Living Life On Social Media: The Pros & The Cons
A couple of weeks ago, I spoke on a panel for Hey Human, a digital agency based in the supremely cool, repurposed location that used to be The Ministry Of Sound and is now a workspace. The subject was Social Media: Is It Time To Log Off? and my panel colleagues were industry hardcore. Paul Sutton, Digital Marketing Consultant; Ian Collins, host of The Late Show on LBC and Shirley Cramer CBE, CEO of the Royal Society Of Public Health. This esteemed group (myself excluded, being esteemed only in matters of paint choice) were all seasoned public speakers, eloquent and knowledgable, experienced and professional. They knew their stuff, were adept on Twitter (my least favourite platform) and I knew they'd have plenty to say. As a procrastinating mother of three who fell into social media due to a love of cushions, chat, colour and copious Sauvignon Blanc, it's no exaggeration to say that I was feeling a little out of my league.
However, the subject got me thinking long and hard about how I felt about the platform which has, over the last two years, created an entirely new career for me. Bearing in mind that Facebook only launched to the public in 2006 - a mere twelve years ago - the impact of social medias on the way that we live, socialise and work has been beyond what could ever have been anticipated. Twitter was created the same year, providing a mainly non visual base for news, debate and ideas. When Instagram launched in 2010, it was a creative addition to the idea of 'sharing' - instead of the Facebook standard of kids, holidays and checking in at the pub, it could be used for a niche purpose such as fashion, beauty, hobbies and, latterly, interiors.
My children are products of the millennium and as such, social media has, for them, always been standard. My daughter uses Snapchat, Facebook, Instagram and WhatsApp; Max is 14 and uses all of these, plus YouTube. Leo is only nine, but was laptop and tablet savvy by the age of two and logs on to YouTube as casually as we switched on the television. The way that they live their lives has changed dramatically from the generation before them. But is that a good thing?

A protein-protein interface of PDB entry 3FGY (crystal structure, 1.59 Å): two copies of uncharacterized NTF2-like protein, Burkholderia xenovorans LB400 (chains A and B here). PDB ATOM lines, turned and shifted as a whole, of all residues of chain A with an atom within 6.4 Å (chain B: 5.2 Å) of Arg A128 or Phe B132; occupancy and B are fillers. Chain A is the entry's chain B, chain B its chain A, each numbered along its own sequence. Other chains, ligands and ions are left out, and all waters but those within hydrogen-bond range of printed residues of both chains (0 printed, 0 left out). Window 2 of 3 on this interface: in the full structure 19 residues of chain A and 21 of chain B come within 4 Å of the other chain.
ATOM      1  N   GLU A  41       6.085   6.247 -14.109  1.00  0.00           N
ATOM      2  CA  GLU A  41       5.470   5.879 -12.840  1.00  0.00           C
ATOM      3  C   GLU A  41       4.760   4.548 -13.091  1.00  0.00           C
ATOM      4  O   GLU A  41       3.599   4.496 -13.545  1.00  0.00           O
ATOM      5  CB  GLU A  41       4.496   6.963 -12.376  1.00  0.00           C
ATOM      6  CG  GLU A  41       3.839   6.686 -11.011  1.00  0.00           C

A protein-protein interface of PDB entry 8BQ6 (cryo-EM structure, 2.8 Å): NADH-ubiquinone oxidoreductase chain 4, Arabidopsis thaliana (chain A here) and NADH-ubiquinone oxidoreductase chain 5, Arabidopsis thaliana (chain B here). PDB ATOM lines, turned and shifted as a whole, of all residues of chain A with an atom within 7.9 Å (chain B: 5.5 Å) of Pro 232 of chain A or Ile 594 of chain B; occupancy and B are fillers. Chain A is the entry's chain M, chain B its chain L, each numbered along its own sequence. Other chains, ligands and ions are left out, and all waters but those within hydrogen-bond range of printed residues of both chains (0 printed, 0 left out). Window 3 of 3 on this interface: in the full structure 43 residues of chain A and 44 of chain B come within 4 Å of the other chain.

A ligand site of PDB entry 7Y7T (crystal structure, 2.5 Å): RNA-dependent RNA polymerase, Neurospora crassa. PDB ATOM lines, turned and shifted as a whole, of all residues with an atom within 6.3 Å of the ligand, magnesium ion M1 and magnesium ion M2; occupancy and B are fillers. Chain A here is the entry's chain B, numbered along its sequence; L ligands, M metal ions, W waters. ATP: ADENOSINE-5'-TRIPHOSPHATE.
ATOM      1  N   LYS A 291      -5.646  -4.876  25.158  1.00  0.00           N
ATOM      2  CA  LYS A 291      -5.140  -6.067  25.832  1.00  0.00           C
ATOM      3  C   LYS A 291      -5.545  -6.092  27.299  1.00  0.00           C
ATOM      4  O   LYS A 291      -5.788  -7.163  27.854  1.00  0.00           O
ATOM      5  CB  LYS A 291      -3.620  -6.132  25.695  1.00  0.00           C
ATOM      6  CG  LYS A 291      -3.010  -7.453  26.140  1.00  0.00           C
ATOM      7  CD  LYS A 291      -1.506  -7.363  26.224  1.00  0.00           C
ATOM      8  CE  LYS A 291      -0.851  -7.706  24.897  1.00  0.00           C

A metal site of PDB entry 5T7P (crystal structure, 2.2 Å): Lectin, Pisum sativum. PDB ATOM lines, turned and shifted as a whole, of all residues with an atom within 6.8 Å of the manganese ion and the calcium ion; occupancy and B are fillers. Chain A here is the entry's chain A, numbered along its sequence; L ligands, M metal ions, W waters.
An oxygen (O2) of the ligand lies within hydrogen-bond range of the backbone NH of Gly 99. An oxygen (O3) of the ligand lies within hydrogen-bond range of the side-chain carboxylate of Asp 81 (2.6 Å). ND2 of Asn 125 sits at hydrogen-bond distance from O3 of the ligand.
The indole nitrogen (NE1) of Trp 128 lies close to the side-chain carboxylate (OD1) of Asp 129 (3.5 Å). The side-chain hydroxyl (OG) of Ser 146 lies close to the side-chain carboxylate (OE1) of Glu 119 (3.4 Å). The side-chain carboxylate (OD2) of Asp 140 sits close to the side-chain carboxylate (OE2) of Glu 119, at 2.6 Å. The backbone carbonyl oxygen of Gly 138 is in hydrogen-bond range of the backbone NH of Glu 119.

As someone who works in social media for a living, I'm bound to be a fan. Every day is different, unpredictable. Every day brings unchartered territory, every day brings new inspiration. But I'm not naive about this - I'm completely aware of the fact that my life and, indeed, career now revolve almost purely around Instagram, a function which is basically an app. Literally, just an app. I often have palpitations at the idea of my account disappearing or being hacked (I can barely write those words on the page without falling over in an anxious state). I have 117k followers who know, in full detail, the in's and out's of my life every day - what I eat, what I like, where I go - and I've probably only met about 30 of these people in real life. So what are the pros and what are the cons of us laying out our lives in photos for all to see on a daily basis?
It's Socially Positive
There's no doubt about it, Instagram is the best place ever to expand your social circle. Albeit web based, there is no better way to find others with common interests. It matters not what these interests are, either - whether you are into fashion, motorbikes, skateboarding, animals or S&M (preferably not at the same time), there will be others who are into the same thing. By using hashtags, you can, as they say, 'find your tribe'. Prior to posting on Instagram, I rarely found anyone who enjoyed interiors as much as I did - people entering my home generally looked askance at my decor. It was a total revelation to go online and find people who got excited about popping on a charity shop trawl, buying a cushion at 70% discount or paint colour contrasts.
Because it's content based, you can focus on your own niche and once you know what that niche is, you're away. I've made real friends on Instagram, people that I talk to every day and who inspire me and encourage me - I've even set up in business with Instagram friends. Who would ever have thought that would have been a possibility when I started posting? It's a door opener.
It's Creatively Inspirational
Good photographic content is the key to winning on Instagram and it's an excellent push to improve your skills. From producing dodgy, Valencia filtered photographs of the dog and my shoes back at the beginning, to posting daily, I've upped my content game and expanded on something that I always enjoyed but never excelled at. Styling shots and taking photographs has been a learning curve but posting daily has improved my skills no end. Anyone who posts on Instagram will confirm that getting your shot just right is a real feel good moment - there's as much creative satisfaction to be gained from nailing it technically as there is to receiving feedback on the post.